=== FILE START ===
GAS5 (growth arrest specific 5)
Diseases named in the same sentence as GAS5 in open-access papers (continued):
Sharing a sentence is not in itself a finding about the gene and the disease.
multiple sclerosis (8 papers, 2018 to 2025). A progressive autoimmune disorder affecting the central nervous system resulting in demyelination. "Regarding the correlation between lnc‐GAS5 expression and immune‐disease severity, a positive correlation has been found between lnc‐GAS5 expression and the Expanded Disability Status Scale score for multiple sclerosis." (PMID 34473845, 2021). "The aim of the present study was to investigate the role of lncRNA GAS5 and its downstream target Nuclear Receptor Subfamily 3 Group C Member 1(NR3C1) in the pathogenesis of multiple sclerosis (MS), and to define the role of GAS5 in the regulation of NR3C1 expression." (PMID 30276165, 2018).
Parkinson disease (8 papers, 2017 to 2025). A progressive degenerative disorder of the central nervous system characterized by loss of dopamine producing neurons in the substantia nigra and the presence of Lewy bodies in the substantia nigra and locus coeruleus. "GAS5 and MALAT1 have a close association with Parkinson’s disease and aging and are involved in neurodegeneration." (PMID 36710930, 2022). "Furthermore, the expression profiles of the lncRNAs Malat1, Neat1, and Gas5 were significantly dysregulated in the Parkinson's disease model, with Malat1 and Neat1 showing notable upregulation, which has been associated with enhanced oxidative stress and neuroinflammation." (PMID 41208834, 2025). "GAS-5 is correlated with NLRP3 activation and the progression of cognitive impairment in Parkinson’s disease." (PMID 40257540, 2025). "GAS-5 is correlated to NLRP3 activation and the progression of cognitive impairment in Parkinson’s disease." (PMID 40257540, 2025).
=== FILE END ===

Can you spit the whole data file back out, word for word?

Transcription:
GAS5 (growth arrest specific 5)
Diseases named in the same sentence as GAS5 in open-access papers (continued):
Sharing a sentence is not in itself a finding about the gene and the disease.
multiple sclerosis (8 papers, 2018 to 2025). A progressive autoimmune disorder affecting the central nervous system resulting in demyelination. "Regarding the correlation between lnc‐GAS5 expression and immune‐disease severity, a positive correlation has been found between lnc‐GAS5 expression and the Expanded Disability Status Scale score for multiple sclerosis." (PMID 34473845, 2021). "The aim of the present study was to investigate the role of lncRNA GAS5 and its downstream target Nuclear Receptor Subfamily 3 Group C Member 1(NR3C1) in the pathogenesis of multiple sclerosis (MS), and to define the role of GAS5 in the regulation of NR3C1 expression." (PMID 30276165, 2018).
Parkinson disease (8 papers, 2017 to 2025). A progressive degenerative disorder of the central nervous system characterized by loss of dopamine producing neurons in the substantia nigra and the presence of Lewy bodies in the substantia nigra and locus coeruleus. "GAS5 and MALAT1 have a close association with Parkinson’s disease and aging and are involved in neurodegeneration." (PMID 36710930, 2022). "Furthermore, the expression profiles of the lncRNAs Malat1, Neat1, and Gas5 were significantly dysregulated in the Parkinson's disease model, with Malat1 and Neat1 showing notable upregulation, which has been associated with enhanced oxidative stress and neuroinflammation." (PMID 41208834, 2025). "GAS-5 is correlated with NLRP3 activation and the progression of cognitive impairment in Parkinson’s disease." (PMID 40257540, 2025). "GAS-5 is correlated to NLRP3 activation and the progression of cognitive impairment in Parkinson’s disease." (PMID 40257540, 2025).